Boston Ballet’s Dance in VR Series breaks the wall between the viewer and the performer

For an audience member in a proscenium theater, watching ballet unfold on stage is a great experience. As you sit quietly in the dark, you can change the view from side to side, up and down, but the perspective remains basically the same and there is a definite sense of elimination among the viewer. and the interpreter.

With its new virtual reality project, Dance in VR Series on Facebook, Boston Ballet explodes the fourth wall, offering home viewers a way to get in the middle of all the action. The dancers seem to pass over their shoulders and you can almost feel the breeze of a stream of pirouettes that unfold as if they were a few inches away. It is an intimate, visceral, immersive and interactive experience. And since the company won’t be performing live at the Operapera until “The Nutcracker,” it may be the next best thing to sit in the audience this summer.

“You can experience the performance in your home as if you were sitting in the center of the city [performance space], seeing everything from the inside, ”says Ernesto Galan, a Boston Ballet videographer for the past twelve years. “It’s like being transported to another world.”

For the new series, the company commissioned three works designed specifically for virtual reality: Ken Ossola’s “Zoom In”, adapted from his work of the same name for the recent “Process & Progress” program, a recently modified version of the acclaimed “Petal of Helen Pickett”, and a new work by the dancer of the company My’Kal Stromile, “On (my) line, In (my) mind”, filmed in December in a department store in New Bedford. All three pieces are choreographed to be visualized through high-end Oculus headphones, but even some gaming headphones can take a look at this new way of seeing dance. (If the only option is your tablet or smartphone, the best option is to sit in a swivel chair in a darkened room. Change perspective by moving the device.)

Paul Craig and María Álvarez in “Zoom In” by Ken Ossola.photo by Brooke Trisolini; courtesy of Boston Ballet

Virtual and augmented reality in dance has been around for a long time, but Boston Ballet believes it is the first major company to delve so deeply into ballet technologies. The project builds on the forays made last year during the company’s first virtual season, which not only expanded the spread to audiences around the world, but also strengthened understanding of the technology.

Boston Ballet artistic director Mikko Nissinen says it’s part of being “a living theater” for contemporary audiences. “I didn’t want to be a museum or a church, but to be part of today’s society,” he explains. “We explored this technology five or six years ago, but the viewer’s limitations were so narrow that I thought it made no sense to jump on the bandwagon. Now that technology has grown by leaps and bounds, it has opened up many possibilities. In the future, it could be almost a new art form for people to experience dance, music and theater. That’s just the beginning. “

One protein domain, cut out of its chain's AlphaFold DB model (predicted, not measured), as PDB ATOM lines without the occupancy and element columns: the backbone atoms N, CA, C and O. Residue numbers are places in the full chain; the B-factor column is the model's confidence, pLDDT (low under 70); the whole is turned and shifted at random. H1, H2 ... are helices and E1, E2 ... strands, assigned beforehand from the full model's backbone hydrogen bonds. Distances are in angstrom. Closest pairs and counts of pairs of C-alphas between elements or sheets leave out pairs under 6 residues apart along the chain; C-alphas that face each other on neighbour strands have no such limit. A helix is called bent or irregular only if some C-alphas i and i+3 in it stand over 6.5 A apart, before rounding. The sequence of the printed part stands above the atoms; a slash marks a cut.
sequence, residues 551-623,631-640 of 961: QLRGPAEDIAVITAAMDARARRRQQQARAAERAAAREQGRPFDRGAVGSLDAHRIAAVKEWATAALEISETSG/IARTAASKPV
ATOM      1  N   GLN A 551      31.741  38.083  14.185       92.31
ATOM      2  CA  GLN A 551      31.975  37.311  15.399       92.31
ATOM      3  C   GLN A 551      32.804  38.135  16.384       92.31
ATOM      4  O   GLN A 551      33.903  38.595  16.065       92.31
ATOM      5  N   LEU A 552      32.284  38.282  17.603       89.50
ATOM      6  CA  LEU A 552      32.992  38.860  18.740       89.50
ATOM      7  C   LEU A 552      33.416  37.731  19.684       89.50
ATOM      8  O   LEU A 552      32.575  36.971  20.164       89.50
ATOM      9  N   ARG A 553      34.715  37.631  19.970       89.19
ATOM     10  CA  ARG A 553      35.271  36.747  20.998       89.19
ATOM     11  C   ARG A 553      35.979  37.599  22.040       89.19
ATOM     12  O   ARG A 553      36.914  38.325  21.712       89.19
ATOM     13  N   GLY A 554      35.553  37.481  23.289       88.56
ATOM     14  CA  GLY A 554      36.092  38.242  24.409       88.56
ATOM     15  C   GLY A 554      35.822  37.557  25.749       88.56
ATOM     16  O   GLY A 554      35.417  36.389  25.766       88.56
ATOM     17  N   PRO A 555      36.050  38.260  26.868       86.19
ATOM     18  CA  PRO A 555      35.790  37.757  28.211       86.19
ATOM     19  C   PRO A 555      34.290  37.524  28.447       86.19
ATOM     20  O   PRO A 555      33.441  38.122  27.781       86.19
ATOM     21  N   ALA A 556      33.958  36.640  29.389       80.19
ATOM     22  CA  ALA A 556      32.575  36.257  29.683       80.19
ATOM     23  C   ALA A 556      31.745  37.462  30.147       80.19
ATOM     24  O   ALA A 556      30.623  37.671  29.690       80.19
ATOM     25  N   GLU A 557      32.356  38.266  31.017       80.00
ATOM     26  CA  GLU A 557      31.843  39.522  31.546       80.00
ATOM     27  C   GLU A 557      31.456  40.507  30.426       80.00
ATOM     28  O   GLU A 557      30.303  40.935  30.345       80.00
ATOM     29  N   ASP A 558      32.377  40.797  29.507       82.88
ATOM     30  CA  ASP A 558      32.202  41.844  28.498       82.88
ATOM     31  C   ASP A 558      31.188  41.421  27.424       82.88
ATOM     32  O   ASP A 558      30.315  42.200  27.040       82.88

It is not a simple or economical process. The dances are filmed with a balloon-like device embedded with six different cameras placed in the center of the space to capture a 360-degree envelope. The images in each camera become “joined” into a perfect flow that the viewer controls. Although each dance was filmed in one day, the editing process of each was an intense week of post-production that, according to Galan, pushed his system to the limit.

Still, he says he’s excited to be a part of exploring new perspectives for the company’s ballet. And you can imagine moving from virtual reality to augmented reality once this technology is more developed. “In the future, you could be at the Operapera watching a performance, wearing RA glasses and seeing‘ Swan Lake ’ [performed] on a lake, or “Corsair” could be on a pirate ship crossing the ocean. It could really improve performance. “

For the current VR series, the challenge for the choreographers was to adapt the dance so that viewers could look in any direction and at any time and watch them dance. Ossola’s approach maintains part of the tradition of putting important material, such as duets, at the forefront. Stromile choreography draws the eye around the space in a circular fashion. Pickett’s work, however, filled every corner of the space with simultaneous movements. For the dancers, this meant treating all the phrases as a single in case someone chose to look their way, and it was a cardiovascular feat to dance continuously for the duration of the piece: the technology could not be edited to start and stop.

“Usually in a theater, you could get off stage and catch your breath,” explained Stromile, who danced to Pickett’s play in addition to choreographing his own play. “But we had to fill in all the gaps and do it all at once. The dancers agreed that if something happened, we would move on! “

Stromile believes that embracing new technologies could be a way to attract more people to Operapera for “the real in person,” he says, adding that he would like to see the company provide a range of interactive virtual experiences, including previews and visions. behind the cameras. “Give people who are not your avid ballet lovers another path to the world of ballet. People are very interested in achieving this inner aspect. You could get funding to get some VR glasses and turn the whole building into an interactive space for people, who would then go buy tickets to see the performance live. I think we are really on the verge of something incredible that puts us in front and that definitely makes the Boston Ballet a leader in the field. ”

“We like to explore boundaries and push them,” Nissinen says. “When no one is following, you have to lead.”


Karen Campbell can be contacted at [email protected]

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